News | March 12, 2014

Study: CT Scans Predict Chemotherapy Response in Pancreatic Cancer

First human trial could lead to new treatment approaches that thwart barriers to drug delivery

CT Systems Oncology Related Clinical Trial Study Pancreatic Cancer

 

March 12, 2014 — Computed tomography (CT) scans routinely taken to guide the treatment of pancreatic cancer may provide an important secondary benefit. According to research from The University of Texas MD Anderson Cancer Center, the scans also reflect how well chemotherapy will penetrate the tumor, predicting the effectiveness of treatment.

The research, published in the Journal of Clinical Investigation, is the first human study to address the issue of chemotherapy delivery to pancreatic tumors, a problem previously shown in animal studies.

"We found that the distribution of intravenous dye used in CT scans is a surrogate for chemotherapy delivery in the tumor," said Jason Fleming, M.D., professor in Surgical Oncology and corresponding author of the study. "Our results indicate that combining data from routine CT scans and using a mathematical formula developed by our team can predict response, guide patient treatment and lead to efforts to improve drug delivery."

Pancreatic tumors contain disorganized or nonfunctional blood vessels, high proportions of fibrotic tissue and molecular variations that create barriers for a drug to reach its target. It's a disease with a poor prognosis and the American Cancer Society estimates more than 39,000 people will die in 2014 as a result.

"Chemotherapy is used every day, however we've done very little to demonstrate that the drug actually reaches the tumor efficiently," Fleming said. "Results from our previous clinical trials at MD Anderson taught us that when chemotherapy kills most of a patient's tumor, the patient has a better chance of being a long-term survivor."

Researchers first enrolled 12 patients with primary pancreatic disease who would undergo a surgical resection. During surgery, each patient received an infusion of the chemotherapy drug gemcitabine. After surgery, the tumor DNA was analyzed for penetration of gemcitabine.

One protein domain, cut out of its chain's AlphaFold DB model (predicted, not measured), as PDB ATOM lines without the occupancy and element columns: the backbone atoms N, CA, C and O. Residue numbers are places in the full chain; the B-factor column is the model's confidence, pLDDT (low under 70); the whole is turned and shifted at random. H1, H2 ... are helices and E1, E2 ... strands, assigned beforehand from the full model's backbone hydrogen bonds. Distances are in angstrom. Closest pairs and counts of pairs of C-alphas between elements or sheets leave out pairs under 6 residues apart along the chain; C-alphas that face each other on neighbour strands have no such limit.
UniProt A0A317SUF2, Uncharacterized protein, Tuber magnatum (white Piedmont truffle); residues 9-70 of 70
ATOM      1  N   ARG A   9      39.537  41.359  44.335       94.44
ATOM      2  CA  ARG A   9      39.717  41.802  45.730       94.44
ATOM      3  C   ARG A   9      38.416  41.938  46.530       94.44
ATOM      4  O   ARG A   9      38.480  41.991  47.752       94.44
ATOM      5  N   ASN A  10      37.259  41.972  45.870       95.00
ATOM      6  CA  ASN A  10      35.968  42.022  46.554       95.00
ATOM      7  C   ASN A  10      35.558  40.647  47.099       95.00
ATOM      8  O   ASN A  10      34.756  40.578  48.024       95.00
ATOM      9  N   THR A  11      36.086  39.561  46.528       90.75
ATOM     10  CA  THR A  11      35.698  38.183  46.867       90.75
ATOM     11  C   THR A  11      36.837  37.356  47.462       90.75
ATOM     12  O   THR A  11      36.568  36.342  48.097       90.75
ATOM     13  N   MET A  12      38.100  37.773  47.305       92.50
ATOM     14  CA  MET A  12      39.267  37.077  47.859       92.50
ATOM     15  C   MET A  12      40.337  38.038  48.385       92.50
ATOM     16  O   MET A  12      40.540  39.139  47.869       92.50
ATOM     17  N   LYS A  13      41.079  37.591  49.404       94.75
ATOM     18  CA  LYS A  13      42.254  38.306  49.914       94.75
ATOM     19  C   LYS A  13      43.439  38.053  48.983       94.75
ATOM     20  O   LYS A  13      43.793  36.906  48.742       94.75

Gemcitabine is delivered to tumor DNA primarily through a protein called the human equilibrative nucleoside transporter (hENT1). Previous studies have shown its expression varies in pancreatic tumors, linking the protein to drug response.

For patients in the study with dense, fibrotic tumors and not much hENT1 protein, the chemotherapy was delivered constantly but its uptake was minimal since the drug was not reaching cancer cells, Fleming said.

Researchers found gemcitabine penetrated tumors at varying levels in the group of 12 patients and those with greater gemcitabine levels responded better to therapy and had improved outcomes. After seeing this difference, the team examined past CT scans from another group of patients to compare how the drug reached tumor cells.

The research team analyzed scans from 176 patients (12 who received gemcitabine infusion during surgery, 110 who received presurgical gemcitabine-based chemoradiation and 55 who received upfront surgery to remove the tumor).

After reviewing the data, researchers noticed visual differences in tumors as a result of the CT contrast being absorbed differently. Based on these observations, Fleming and his colleagues began to question whether the intravenous contrast used for CT scans predicted the path and absorption of gemcitabine. It turned out this theory was true.